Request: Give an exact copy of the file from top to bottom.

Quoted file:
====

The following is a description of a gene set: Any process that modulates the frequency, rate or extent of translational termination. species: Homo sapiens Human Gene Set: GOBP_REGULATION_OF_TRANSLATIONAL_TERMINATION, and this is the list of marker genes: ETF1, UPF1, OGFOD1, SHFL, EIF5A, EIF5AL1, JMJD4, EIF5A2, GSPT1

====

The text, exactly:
The following is a description of a gene set: Any process that modulates the frequency, rate or extent of translational termination. species: Homo sapiens Human Gene Set: GOBP_REGULATION_OF_TRANSLATIONAL_TERMINATION, and this is the list of marker genes: ETF1, UPF1, OGFOD1, SHFL, EIF5A, EIF5AL1, JMJD4, EIF5A2, GSPT1